SOS! Sino-American Cooperation Needed to Save the Planet

A week after taking office, President Biden announced a whole-of-government approach to combat “the existential threat of climate change.” He signed three executive orders, one of which “makes it official that climate change will be at the center of our national security and foreign policy.” As the world’s two largest economies and carbon emitters, the United States and China are uniquely positioned to mobilize international action, and their collaboration is essential if the world is to make the transformational progress needed to confront the pressing threat of climate change. U.S.-China relations are at their lowest point since normalization. But efforts to find common ground will be center stage as President Biden hosts a virtual summit on climate for global leaders on April 22-23 and U.S. Climate Envoy John Kerry returns from his visit to China and South Korea. Join us on Earth Day, April 22 from 1 to 2pm EDT, to explore possible environment-related confidence-building measures with China, including green technology projects, to work through the challenges in the bilateral relationship for the good of the American people and the planet. Panelists are Joanna Lewis, Associate Professor and Director of Science, Technology and International Affairs Program at Georgetown University; Jonas Nahm, Assistant Professor of Energy, Resources, and Environment at SAIS; Alex Wang, Professor of Law at UCLA School of Law; and Michael Swaine of the Quincy Institute who will moderate the discussion.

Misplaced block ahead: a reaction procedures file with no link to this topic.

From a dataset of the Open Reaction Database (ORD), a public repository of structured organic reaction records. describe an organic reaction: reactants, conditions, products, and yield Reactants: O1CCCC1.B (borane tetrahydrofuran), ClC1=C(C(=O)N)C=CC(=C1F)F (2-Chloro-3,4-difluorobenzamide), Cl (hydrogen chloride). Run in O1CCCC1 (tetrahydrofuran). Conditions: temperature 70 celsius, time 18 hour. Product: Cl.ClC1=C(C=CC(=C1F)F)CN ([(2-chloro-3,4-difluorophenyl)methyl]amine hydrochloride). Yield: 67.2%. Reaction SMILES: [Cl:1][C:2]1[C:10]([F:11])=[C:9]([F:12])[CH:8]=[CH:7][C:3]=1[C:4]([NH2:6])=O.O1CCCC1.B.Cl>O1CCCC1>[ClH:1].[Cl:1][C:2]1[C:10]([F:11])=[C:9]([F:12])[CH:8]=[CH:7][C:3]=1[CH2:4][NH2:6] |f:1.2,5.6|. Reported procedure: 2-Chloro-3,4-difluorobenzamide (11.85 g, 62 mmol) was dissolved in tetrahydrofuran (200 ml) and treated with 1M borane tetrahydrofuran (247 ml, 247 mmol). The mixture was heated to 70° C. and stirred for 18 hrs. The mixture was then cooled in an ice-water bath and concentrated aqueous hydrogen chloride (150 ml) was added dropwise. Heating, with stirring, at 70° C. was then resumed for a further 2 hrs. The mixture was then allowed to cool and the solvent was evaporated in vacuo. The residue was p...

Joanna Lewis

Joanna Lewis is Provost’s Distinguished Associate Professor of Energy and Environment and Director of the Science, Technology and International Affairs Program (STIA) at Georgetown University’s Edmund A. Walsh School of Foreign Service. Her research examines technical determinants of energy and climate policy, as well as technology transfer and innovation in the energy sector. Much of her work focuses on China, where she has worked on energy and climate issues for two decades. She is the author of the award-winning book Green Innovation in China, and was a Lead Author of the Intergovernmental Panel on Climate Change’s Fifth Assessment Report. Dr. Lewis has previously worked at a number of governmental and non-governmental organizations including Lawrence Berkeley National Laboratory, the Pew Center on Global Climate Change, the Asia Society and the White House Council on Environmental Quality, and has been a visiting scholar at Tsinghua University, the Woodrow Wilson International Center for Scholars and the East-West Center. Lewis holds a Master’s and Ph.D. in Energy and Resources from the University of California, Berkeley and a Bachelor’s degree in Environmental Science and Policy from Duke University.

Jonas Nahm